Colombia court charges former FARC commanders with war crimes
Trubunal unveils first criminal charges against former FARC fighters since the 2016 peace deal.
Colombia’s Special Jurisdiction for Peace (JEP) on Thursday accused eight former commanders of the demobilised FARC fighters of war crimes and crimes against humanity for taking hostages during the country’s internal armed conflict.
This is the first time since the signing of the 2016 peace deal that the JEP has attributed criminal responsibility to former leaders of the Revolutionary Armed Forces of Colombia (FARC), which demobilised to reintegrate with society.
“Depriving people of their freedom and setting conditions for their release, as well as their wellbeing, integrity, and life, was a war crime, especially the taking of hostages,” the JEP said in a statement read by magistrate Julieta Lemaitre.
The former commanders are also charged with other war crimes connected with the treatment of kidnap victims, including murder and torture, among others, Lemaitre said.
Among the accused are former FARC leader Rodrigo Londono – know by the nom de guerre, Timochenko – Pablo Catatumbo, Pastor Alape and Milton de Jesus Toncel. They have 30 days to accept or reject the accusations.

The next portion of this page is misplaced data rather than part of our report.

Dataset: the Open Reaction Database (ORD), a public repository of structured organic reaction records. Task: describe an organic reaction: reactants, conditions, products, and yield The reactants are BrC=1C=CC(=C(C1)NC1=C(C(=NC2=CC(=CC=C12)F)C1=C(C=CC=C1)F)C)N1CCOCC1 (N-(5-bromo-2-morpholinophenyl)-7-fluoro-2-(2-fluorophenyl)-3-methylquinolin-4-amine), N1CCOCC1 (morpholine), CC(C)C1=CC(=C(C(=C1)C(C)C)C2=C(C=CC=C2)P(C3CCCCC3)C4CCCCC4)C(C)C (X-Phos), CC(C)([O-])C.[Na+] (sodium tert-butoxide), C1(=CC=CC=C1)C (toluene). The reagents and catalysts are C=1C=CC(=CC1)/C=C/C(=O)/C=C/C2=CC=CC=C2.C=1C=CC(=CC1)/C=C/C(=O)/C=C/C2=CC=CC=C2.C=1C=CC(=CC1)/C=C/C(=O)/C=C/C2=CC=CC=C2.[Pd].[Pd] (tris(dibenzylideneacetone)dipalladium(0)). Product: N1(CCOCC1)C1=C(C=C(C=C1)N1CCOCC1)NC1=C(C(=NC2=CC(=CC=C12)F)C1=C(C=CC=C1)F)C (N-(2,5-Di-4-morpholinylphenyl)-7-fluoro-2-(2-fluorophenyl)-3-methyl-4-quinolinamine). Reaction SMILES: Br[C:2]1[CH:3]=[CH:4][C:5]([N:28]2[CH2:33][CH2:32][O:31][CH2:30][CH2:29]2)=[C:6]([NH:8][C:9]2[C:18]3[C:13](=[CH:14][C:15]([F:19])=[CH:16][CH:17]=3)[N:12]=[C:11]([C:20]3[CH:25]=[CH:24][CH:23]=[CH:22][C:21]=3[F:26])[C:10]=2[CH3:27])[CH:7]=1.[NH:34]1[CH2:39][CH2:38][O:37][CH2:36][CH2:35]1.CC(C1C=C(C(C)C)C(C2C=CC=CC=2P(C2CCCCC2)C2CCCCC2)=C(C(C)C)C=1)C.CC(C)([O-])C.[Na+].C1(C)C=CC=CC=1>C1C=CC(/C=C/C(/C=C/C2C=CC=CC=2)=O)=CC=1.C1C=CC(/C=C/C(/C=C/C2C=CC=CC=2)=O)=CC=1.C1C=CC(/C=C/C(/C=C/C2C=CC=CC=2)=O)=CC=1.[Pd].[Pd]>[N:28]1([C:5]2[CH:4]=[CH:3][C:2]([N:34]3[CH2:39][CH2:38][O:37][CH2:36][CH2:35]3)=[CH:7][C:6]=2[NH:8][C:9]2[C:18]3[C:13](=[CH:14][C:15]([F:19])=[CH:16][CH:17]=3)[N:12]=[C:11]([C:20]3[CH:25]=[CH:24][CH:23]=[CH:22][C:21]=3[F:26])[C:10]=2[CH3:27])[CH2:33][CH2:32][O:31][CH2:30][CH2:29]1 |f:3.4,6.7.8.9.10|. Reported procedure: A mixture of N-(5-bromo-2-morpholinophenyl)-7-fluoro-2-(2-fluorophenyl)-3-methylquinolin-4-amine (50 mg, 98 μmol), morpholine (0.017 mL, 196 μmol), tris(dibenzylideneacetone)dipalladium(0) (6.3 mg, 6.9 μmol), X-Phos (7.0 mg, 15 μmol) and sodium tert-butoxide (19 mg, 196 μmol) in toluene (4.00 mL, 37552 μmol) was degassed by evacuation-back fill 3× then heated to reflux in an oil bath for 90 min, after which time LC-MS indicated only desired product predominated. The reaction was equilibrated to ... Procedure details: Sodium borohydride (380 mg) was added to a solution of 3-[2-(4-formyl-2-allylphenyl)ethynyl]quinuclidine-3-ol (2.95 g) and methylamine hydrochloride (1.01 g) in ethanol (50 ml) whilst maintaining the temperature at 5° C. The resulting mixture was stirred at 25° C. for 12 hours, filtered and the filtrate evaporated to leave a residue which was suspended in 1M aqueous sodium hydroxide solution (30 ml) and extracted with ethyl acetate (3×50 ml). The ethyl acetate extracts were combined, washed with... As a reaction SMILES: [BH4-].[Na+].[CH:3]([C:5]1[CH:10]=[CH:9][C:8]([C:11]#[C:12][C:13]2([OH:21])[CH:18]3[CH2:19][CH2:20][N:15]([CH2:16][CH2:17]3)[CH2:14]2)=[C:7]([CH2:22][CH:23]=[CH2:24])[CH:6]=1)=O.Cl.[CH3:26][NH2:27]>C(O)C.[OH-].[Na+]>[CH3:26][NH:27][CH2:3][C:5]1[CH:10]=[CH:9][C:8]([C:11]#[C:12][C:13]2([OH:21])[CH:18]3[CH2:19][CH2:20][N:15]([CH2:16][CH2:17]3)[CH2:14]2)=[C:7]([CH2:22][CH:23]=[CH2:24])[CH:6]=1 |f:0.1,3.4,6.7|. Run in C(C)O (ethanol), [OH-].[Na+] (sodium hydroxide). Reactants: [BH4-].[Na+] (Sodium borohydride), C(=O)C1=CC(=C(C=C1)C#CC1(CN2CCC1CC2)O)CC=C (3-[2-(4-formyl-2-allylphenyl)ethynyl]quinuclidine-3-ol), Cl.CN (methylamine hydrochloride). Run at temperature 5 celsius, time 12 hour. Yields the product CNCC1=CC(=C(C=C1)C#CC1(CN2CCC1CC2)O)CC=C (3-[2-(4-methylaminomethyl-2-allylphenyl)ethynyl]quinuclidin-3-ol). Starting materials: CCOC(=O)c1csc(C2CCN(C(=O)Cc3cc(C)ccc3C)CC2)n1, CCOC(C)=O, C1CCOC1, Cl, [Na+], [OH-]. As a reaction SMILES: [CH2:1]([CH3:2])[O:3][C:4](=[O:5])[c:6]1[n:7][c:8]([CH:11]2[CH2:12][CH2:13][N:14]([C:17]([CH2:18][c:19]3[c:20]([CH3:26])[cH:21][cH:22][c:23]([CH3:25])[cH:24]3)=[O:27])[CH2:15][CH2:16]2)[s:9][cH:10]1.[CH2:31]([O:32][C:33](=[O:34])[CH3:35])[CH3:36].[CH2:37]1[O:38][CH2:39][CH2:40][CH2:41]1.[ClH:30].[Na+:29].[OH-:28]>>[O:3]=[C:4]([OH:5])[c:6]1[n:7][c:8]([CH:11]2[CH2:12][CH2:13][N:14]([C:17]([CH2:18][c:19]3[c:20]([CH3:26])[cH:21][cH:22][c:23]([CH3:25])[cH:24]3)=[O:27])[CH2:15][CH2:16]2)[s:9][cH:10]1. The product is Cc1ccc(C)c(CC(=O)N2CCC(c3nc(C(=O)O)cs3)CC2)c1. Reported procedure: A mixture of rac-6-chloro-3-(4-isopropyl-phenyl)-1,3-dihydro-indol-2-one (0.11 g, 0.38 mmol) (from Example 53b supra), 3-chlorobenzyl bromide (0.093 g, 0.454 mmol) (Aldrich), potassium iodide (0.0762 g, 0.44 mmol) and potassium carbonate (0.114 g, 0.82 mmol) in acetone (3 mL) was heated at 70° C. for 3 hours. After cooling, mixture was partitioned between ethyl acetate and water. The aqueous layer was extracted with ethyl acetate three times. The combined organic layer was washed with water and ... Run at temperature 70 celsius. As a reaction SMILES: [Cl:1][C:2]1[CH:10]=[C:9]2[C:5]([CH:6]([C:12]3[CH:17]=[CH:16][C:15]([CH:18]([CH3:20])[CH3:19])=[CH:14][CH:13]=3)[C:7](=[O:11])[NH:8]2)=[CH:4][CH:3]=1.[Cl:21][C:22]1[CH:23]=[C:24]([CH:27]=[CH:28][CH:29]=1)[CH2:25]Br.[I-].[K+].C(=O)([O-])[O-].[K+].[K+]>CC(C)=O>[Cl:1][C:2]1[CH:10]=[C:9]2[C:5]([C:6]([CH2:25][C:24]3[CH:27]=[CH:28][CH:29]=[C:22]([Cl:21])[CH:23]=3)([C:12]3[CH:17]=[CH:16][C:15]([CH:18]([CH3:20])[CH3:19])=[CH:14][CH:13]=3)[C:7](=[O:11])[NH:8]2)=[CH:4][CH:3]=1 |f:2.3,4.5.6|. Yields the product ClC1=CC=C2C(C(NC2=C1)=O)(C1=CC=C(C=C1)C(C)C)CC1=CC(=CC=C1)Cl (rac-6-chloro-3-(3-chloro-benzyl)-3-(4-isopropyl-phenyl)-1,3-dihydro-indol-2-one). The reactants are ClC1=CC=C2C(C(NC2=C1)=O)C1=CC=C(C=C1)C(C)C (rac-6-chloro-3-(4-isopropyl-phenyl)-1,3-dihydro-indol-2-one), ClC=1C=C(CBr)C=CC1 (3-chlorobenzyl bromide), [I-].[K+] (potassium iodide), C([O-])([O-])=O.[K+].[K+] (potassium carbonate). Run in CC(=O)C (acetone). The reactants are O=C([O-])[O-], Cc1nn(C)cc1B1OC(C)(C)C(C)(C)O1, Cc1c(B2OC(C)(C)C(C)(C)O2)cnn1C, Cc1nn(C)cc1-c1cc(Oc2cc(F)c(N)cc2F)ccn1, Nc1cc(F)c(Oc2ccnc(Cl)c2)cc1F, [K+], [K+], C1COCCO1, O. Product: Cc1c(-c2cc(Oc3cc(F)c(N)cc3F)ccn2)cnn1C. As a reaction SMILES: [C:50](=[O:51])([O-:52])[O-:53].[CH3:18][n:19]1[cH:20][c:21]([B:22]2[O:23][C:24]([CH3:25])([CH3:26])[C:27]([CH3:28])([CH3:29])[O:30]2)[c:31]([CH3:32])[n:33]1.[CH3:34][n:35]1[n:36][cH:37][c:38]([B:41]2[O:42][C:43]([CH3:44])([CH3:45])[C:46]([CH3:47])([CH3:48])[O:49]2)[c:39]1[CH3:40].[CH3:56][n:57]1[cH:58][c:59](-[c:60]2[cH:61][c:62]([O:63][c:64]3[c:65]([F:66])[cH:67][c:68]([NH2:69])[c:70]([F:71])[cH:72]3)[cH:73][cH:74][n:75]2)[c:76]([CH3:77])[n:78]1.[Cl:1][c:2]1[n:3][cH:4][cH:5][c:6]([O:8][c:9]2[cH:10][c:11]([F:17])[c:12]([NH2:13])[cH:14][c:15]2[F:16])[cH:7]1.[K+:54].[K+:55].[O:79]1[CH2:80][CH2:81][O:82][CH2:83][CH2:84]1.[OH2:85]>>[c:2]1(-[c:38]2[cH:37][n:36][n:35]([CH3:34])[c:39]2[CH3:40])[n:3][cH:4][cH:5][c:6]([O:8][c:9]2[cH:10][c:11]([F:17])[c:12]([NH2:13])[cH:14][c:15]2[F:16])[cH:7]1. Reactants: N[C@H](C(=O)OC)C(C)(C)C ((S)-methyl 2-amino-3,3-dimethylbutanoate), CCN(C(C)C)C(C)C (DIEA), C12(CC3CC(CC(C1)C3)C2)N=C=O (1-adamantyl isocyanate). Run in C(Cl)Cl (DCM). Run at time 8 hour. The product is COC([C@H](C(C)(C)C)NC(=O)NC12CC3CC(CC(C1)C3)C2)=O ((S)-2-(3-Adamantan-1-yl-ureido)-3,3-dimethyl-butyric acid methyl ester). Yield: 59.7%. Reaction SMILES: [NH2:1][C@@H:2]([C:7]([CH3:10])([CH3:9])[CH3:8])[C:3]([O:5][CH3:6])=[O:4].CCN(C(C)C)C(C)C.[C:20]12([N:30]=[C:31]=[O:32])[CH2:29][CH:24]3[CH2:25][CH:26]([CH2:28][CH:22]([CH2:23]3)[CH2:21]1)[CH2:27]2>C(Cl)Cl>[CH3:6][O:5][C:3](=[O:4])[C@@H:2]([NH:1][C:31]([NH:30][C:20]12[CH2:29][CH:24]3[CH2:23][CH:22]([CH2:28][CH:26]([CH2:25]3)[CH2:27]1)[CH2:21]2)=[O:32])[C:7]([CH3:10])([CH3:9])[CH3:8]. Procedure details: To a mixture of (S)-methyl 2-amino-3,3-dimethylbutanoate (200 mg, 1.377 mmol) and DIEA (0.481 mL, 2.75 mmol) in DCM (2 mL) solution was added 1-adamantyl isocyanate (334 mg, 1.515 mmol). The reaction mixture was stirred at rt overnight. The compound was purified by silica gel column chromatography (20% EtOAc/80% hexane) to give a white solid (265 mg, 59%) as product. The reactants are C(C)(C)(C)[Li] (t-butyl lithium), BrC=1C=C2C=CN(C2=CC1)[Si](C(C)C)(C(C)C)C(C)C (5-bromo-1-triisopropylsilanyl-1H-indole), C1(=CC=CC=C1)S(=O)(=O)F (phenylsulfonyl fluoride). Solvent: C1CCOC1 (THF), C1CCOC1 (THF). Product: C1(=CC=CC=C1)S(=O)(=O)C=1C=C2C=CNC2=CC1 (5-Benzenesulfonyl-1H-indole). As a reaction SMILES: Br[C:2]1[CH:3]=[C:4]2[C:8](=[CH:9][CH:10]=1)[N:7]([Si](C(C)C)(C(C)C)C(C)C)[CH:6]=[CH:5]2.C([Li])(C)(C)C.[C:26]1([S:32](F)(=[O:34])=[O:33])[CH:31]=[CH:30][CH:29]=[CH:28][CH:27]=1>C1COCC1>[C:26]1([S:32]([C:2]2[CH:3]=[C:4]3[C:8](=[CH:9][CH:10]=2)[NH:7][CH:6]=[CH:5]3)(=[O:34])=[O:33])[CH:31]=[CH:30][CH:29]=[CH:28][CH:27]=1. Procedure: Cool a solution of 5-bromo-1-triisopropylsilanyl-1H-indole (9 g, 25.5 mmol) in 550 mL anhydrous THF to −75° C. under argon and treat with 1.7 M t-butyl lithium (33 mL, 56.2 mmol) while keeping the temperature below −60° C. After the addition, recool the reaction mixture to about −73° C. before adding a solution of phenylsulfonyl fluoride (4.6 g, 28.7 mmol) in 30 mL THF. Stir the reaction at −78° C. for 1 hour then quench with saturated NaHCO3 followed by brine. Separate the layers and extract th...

If the commanders accept the accusations, they will face restrictions on their freedoms for five to eight years.
However, if they reject them, they could face up to 20 years in jail per the terms of the peace deal which ended the FARC’s part in a conflict that has left 260,000 dead and millions displaced.
The JEP is a tribunal created under the 2016 peace deal to prosecute former FARC members and military leaders for alleged war crimes.
There was no immediate response from the former FARC commanders. Last year, former leaders – including Timochenko – sought forgiveness for kidnappings.
FARC fighters used kidnappings to fund their war against the state, while captured military or government personnel were used to pressure authorities into releasing jailed rebels, the JEP said.
Kidnapping victims say they continue to suffer from mental health damage caused by the physical and emotional suffering they were subjected to.